John whistled as he walked the half-dozen steps to the bedroom and then, seeing his wife in their bed, paused in the doorway and sang, “‘Hey! Did you happen to see the most beautiful girl in the world?’” He closed the bedroom door, started to walk toward the bed but again paused, put a big smile on his face, looked his wife in the eye and asked, “Or would ‘I’m Too Sexy’ have been a better choice?”
Joni was in their double bed, glamorously dressed in a violet patterned, off white, flannel granny nightgown, her back leaning against the headboard, supported by two pillows, bedcovers pulled up to her waist. “Neither, wrong said Fred. I’m sleepy, it’s cold, these are comfy. You’ll get sexy another night.”
“Fair enough,” he responded, shutting off the overhead light and stepping out of his clothes. “I’m going to have to do some laundry before I-” John stopped midsentence, smiled, coughed a laugh and continued, “before my jeans get to the point where they can stand up all by themselves,” he finished, dropping his socks and underwear into the hamper and retrieving his suit jacket and pants from where they lay on the bed and carrying them into the walk-in-closet. He returned to the room, mimed a mock shiver and climbed under the covers, snuggling closely with his wife. “I almost said, ‘before I head back to Louisiana,’ but then realized I ain’t a gonna do it. It is chilly, isn’t it?” he asked, throwing his left leg over Joni’s lower appendages.
“Welcome to January in Chicago. This ain’t no Mardi Gras,” Joni answered, reaching to her right and turning the light off with the push rod in the ancient table lamp. “And as Grandmop used to say when people complained about the cold, ‘Belly cold? Tuck your shirt in!’ You do know that up here in the great white north it’s kind of a tradition to wear pajamas to bed? At least in the winter, right?”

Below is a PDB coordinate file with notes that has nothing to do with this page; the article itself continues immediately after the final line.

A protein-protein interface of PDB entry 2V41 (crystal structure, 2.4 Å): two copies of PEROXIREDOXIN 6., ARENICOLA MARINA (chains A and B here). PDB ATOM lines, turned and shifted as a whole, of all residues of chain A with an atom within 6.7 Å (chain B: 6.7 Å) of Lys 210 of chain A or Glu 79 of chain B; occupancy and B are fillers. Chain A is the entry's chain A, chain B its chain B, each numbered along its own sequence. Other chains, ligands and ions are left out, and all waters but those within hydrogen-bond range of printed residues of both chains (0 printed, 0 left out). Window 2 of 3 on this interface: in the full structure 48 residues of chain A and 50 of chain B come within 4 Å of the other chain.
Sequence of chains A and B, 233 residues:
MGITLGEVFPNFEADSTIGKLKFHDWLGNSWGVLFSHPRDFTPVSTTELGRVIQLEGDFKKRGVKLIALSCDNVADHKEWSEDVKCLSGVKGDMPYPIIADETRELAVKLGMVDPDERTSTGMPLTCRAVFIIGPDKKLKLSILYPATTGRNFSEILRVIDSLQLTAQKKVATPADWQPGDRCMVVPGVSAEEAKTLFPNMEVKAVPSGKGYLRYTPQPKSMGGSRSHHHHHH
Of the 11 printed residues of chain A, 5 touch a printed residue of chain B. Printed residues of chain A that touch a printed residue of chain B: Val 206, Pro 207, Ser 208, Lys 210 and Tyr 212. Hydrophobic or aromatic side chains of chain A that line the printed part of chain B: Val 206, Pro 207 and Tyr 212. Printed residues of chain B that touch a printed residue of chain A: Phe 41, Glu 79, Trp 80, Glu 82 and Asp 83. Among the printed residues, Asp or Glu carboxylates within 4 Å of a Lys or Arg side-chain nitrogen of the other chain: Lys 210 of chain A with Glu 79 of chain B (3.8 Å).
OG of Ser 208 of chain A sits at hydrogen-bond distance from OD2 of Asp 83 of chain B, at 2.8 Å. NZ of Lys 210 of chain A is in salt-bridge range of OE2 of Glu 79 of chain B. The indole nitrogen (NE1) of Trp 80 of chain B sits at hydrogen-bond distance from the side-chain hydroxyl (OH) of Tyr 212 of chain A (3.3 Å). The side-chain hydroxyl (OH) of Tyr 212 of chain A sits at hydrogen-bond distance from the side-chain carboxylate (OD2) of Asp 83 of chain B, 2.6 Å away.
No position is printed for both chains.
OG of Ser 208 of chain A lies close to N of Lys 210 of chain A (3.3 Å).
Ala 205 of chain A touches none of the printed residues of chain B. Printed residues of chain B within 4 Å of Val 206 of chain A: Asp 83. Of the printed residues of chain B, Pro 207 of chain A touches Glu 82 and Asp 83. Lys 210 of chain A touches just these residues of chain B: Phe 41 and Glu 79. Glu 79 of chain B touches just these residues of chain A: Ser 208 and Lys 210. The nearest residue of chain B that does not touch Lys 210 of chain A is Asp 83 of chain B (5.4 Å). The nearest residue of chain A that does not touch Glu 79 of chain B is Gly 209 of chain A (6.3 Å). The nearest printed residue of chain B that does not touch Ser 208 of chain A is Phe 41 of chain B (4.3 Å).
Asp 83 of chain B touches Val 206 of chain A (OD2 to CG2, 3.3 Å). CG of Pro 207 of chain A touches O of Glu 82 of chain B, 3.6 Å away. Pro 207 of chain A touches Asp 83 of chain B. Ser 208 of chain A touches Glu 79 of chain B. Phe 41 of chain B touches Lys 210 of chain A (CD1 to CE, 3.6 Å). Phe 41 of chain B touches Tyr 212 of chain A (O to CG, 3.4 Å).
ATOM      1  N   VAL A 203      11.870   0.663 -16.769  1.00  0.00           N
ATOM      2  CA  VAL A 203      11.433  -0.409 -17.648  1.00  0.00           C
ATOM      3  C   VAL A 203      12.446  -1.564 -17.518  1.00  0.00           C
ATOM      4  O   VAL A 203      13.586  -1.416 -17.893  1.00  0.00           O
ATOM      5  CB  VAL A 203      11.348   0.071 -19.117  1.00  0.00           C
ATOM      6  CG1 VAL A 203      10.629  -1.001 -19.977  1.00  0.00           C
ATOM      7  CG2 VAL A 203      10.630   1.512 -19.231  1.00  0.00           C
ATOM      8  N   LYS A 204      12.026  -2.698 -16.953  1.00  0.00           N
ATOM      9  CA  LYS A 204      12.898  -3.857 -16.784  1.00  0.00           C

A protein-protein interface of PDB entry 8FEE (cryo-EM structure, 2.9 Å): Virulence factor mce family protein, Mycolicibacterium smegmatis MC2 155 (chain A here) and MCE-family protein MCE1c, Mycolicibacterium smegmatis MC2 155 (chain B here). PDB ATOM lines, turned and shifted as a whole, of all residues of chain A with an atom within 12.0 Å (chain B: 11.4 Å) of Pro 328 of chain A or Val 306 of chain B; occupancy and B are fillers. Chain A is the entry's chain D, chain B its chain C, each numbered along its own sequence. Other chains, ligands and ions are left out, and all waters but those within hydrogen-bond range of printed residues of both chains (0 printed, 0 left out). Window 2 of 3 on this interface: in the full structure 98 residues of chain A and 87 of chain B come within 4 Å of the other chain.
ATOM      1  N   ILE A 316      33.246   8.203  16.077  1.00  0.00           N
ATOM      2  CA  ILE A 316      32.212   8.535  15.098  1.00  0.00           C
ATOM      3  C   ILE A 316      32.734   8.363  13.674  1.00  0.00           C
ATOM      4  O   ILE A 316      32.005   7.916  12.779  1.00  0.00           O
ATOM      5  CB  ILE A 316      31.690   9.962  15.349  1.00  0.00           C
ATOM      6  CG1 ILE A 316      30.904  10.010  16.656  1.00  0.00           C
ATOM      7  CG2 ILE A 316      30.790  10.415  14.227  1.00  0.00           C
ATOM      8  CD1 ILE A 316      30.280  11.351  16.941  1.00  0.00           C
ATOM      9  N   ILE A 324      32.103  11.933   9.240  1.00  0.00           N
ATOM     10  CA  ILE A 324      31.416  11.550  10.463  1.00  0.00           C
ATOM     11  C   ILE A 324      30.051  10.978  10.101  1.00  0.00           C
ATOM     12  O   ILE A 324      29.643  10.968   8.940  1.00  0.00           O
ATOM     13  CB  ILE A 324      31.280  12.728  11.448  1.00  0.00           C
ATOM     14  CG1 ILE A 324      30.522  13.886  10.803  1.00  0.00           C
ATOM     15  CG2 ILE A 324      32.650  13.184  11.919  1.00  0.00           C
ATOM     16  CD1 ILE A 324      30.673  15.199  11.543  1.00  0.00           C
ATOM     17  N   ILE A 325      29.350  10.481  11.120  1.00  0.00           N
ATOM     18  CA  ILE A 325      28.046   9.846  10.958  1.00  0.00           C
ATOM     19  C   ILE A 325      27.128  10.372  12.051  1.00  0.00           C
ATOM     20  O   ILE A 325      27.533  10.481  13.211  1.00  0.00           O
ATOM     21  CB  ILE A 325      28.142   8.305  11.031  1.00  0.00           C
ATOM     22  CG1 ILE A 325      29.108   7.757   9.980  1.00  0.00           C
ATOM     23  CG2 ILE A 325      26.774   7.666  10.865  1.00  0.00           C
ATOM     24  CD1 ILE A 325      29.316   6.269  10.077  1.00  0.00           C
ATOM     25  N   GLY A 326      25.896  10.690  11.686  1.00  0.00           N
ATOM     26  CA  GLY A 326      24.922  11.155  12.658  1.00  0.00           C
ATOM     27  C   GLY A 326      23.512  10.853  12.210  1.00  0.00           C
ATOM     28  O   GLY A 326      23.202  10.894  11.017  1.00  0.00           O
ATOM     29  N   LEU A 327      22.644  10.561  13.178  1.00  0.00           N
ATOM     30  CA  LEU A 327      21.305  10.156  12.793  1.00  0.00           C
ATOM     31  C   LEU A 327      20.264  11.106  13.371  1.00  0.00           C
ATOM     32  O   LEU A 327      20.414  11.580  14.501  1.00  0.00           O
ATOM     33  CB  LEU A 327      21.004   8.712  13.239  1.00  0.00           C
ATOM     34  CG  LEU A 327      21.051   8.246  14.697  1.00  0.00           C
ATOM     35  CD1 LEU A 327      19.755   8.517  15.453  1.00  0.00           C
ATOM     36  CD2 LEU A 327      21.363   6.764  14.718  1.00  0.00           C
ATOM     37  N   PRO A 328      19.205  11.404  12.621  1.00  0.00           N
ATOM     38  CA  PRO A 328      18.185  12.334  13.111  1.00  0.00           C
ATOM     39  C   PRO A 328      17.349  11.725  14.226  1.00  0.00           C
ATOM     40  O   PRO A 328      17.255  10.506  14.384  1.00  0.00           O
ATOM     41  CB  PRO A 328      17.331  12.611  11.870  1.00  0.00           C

“Please,” John whispered in her ear as he embraced and kissed her, “we’ve been married going on fifteen years; when have you known me to wear PJ’s unless we have company.”
“We do have company. Your parents. They’re downstairs.”
“I think if Mom and Dad heard you call them company you might make them cry. Clothes are meant for neither sleeping nor swimming. I kinda have to wear them at the public pool, but not in my own bed. You’ll keep me warm, just look at the Eskimos.”
“Eskimos swim nude?”
“Har, har, har. You so funny.”
“And if you’re thirty-five and a half then we’ve been married fourteen and a half years, not almost fifteen. If your birthday and our anniversary are eleven days apart then temporally speaking both are half a year away.”
“Hmmmm. You have a point, though technically speaking I should have said thirty-five and two thirds, shouldn’t I? Four months from now I hit thirty-six and we hit fifteen years. We’ll have to celebrate.”
Joni nodded minutely and whispered, “Maybe the first part of June? Then we could have a trifecta with our anniversary, your thirty-sixth and my thirty-fifth?”
“We really should, shouldn’t we?” John said, nodding his head in the dark. “You know where this whole ‘and-a-half’ thing came up? On my bus ride.”
“Oh, yeah?” Joni said, wiggling her body closer to his. “How’s that?”